Kobayashi and Maldonado stopped on laps 25 and 30, still looking too far off productively making it on one stop after all; but Raikkonen stretched his first stint to lap 40 and Perez a lap further still. Whether that would work out for them, only time would tell - just as it would for the race leaders.
Although he was out in front, Lewis Hamilton has getting a nasty feeling about how this was looking. He'd backed out of the fastest laps for a time and Alonso and Vettel had duly closed up to him, and now he was getting a bad case of paranoia: what if neither of them pitted, as he was planning to do? How badly would this leave him in terms of track position?
McLaren reassured him: of course Alonso and Vettel would pit again. It was the only sensible strategy. Hamilton was still on edge and started to pull out some fast laps again, but his tyres were suffering and he soon realised that there was no way he could make it to the end of the race without a second stop come what may, so in he came on lap 50. Once again there was a glitch in the pit stop, an issue getting the right rear wheel tightened up that cost potentially crucial time.
Now McLaren waited for Ferrari and Red Bull to respond to their lead and bring in their own drivers: and it didn't happen. They delayed and delayed until the moment was past, the de facto
decision made for them: Hamilton's worst fears were realised, as it became clear that Alonso and Vettel were going to tough it out and try a single stop strategy. Now there was nothing for it except for Hamilton to go all banzai on them and move Heaven and earth to chase them down and try passing them on the track instead - do it the old fashioned way after all.
McLaren had got it wrong in second-guessing their opponents' strategies; but it soon became clear that they had also been spot on about a one-stop strategy being suicidal late in the race, at least as far as Ferrari and Red Bull were concerned. Hamilton was flying, but Alonso and Vettel were grinding slower and slower with every passing minute. A seemingly insurmountable lead soon became a possible one, and then a likely one, and then child's play for Hamilton to dispense with. When he caught up to the back of Vettel in the DRS activation zone on lap 61, the Red Bull practically shrugged and waved Hamilton past.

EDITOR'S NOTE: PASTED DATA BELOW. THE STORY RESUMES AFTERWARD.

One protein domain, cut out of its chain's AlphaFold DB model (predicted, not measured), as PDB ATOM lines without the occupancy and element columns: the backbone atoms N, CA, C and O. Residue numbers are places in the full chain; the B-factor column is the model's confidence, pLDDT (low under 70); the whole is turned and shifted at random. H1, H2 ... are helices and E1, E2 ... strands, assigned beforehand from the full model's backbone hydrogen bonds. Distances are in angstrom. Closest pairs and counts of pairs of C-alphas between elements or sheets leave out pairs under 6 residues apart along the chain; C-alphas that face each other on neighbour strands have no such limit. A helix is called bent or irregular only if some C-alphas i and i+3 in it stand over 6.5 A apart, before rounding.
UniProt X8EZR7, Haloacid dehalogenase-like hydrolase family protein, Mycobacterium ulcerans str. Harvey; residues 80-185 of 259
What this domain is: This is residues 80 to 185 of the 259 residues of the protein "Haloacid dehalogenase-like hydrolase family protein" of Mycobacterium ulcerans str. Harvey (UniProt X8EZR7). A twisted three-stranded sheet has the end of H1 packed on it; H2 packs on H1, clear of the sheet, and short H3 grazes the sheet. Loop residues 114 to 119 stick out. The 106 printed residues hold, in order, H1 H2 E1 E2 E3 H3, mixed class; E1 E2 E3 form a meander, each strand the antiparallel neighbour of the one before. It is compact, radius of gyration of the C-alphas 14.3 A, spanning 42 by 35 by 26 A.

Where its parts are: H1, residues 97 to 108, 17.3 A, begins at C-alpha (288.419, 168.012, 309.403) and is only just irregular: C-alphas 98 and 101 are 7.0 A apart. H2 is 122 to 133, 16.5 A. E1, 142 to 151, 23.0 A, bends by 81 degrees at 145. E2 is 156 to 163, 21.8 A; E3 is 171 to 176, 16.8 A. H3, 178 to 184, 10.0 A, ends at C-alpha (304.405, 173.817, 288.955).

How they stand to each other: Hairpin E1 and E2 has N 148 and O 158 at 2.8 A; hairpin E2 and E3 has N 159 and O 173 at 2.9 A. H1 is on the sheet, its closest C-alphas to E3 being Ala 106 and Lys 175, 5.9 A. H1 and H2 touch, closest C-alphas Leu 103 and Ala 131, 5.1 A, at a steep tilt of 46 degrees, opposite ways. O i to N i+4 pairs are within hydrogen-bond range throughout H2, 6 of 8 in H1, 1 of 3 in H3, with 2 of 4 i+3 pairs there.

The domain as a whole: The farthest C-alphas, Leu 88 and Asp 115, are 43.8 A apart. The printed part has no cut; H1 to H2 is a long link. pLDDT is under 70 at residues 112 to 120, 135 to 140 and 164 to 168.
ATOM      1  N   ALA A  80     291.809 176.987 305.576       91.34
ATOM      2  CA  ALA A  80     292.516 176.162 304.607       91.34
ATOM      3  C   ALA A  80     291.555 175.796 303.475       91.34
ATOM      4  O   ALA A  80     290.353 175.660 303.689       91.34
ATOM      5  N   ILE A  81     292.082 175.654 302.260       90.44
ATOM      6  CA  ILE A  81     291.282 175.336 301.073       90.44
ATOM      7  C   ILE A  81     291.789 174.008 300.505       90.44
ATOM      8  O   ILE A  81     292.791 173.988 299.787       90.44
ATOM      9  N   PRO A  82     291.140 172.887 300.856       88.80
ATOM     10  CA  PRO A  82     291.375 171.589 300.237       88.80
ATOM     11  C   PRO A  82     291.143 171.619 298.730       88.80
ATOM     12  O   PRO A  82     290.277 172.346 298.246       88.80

Alonso was less obliging when caught and tried to stay ahead for a lap or two, but the writing was on the wall and finally even the hardest racer on the track - with no love lost in the past with Hamilton - conceded the inevitable and Hamilton was finally back in the lead entirely on his own merits on lap 65. Job well and truly done, and a victory well deserved for the Englishman, making him the seventh different driver to win a Grand Prix in seven races so far in 2012.
Now it was a matter of who would be joining him on the podium. Having committed to the single-stop strategy, Alonso and Vettel seemed doomed to slog on to the end. But Vettel didn't like that plan and dived into the pits for a late stop, even though it meant rejoining the race down in fifth place behind Sergio Perez, one of the very few to make the single stop strategy work in Montreal - but he has past form on pulling off outstanding results by somehow having better tyre management skills than the average racer, so perhaps that could be expected.
Far more unlikely was Romain Grosjean in the Lotus: he'd pitted only a couple of laps later than Alonso and hadn't been in again since, and yet somehow his tyres were in much better shape than those of the Spaniard. He tore chunks out of the Ferrari's lead and then coasted past on the run through the DRS activation zone on lap 67 to claim second place. It was a strange, logic defying moment: Alonso's collapse in form proving McLaren's assertion that the single-stop strategy couldn't possibly work; and Grosjean's flying pace proving the exact opposite at the exact same time.
Alonso's misery was completed on the final lap when Sergio Perez demoted him off the podium on the final lap; and then just to rub salt in the wound, Sebastian Vettel arrived at the scene - sparking off the Wall of Champions in his rush - to put that late new set of tyres to good use to claim fourth place from the Ferrari as well.
Nico Rosberg recovered from early traction issues to come home in sixth place ahead of Mark Webber after fairly quiet but nonetheless productive races. Kimi Raikkonen's single-stop strategy didn't pay off nearly as well as that of his podium-bound team mate but he still finished in the points in eighth ahead of Kamui Kobayashi who had been on a similar strategy to the Finn. Felipe Massa held off di Resta for the final point in the top ten.